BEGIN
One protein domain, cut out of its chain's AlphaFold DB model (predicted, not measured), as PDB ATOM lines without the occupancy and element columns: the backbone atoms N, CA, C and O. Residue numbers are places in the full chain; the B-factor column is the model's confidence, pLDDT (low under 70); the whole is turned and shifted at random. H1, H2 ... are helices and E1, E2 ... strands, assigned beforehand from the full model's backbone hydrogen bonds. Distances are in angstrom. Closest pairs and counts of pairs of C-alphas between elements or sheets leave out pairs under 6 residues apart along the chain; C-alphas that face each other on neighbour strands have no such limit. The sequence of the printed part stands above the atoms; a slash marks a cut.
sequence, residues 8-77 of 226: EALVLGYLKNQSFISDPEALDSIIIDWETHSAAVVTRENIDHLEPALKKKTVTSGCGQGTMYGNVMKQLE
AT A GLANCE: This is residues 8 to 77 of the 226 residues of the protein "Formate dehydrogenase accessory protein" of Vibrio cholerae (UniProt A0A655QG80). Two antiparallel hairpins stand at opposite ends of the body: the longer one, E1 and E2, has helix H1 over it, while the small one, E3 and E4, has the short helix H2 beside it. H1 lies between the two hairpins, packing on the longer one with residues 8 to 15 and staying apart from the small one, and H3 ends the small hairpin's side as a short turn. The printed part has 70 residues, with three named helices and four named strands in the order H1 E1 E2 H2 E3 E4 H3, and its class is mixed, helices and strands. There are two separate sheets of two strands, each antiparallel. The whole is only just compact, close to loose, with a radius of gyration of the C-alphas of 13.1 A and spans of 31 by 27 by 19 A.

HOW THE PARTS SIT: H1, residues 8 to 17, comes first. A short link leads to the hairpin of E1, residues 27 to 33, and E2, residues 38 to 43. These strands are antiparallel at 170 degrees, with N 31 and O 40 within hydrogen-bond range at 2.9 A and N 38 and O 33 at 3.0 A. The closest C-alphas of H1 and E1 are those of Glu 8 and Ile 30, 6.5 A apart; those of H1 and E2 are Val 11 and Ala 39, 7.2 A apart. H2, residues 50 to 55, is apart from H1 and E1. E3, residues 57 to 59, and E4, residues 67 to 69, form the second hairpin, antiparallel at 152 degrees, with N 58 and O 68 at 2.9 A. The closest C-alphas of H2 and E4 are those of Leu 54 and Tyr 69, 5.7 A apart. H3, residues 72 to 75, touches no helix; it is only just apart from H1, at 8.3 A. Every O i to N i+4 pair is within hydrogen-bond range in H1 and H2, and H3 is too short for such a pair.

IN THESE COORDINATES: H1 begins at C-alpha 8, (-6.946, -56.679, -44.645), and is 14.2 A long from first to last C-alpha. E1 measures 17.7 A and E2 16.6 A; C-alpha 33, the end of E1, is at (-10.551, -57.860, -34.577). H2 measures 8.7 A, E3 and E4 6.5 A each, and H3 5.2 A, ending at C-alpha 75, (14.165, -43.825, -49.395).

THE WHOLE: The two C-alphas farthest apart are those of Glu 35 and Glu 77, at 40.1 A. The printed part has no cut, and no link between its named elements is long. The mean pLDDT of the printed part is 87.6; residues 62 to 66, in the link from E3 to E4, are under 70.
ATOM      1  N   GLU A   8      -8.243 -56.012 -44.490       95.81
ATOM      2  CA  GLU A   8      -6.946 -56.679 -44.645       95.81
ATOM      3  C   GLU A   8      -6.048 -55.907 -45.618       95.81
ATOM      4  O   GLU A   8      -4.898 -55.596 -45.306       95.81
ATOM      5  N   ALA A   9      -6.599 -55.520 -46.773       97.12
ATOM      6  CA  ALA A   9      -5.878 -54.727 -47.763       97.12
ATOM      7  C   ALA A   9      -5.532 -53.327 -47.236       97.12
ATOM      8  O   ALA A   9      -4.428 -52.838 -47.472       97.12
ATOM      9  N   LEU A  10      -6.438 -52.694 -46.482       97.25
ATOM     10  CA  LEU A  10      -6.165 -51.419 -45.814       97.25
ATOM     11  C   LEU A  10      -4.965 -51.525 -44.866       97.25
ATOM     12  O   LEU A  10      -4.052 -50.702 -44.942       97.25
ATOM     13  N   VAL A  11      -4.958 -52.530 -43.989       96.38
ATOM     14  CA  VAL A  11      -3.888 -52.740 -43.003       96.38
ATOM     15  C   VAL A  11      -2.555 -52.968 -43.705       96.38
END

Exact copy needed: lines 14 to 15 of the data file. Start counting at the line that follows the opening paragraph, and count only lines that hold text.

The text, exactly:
ATOM      9  N   LEU A  10      -6.438 -52.694 -46.482       97.25
ATOM     10  CA  LEU A  10      -6.165 -51.419 -45.814       97.25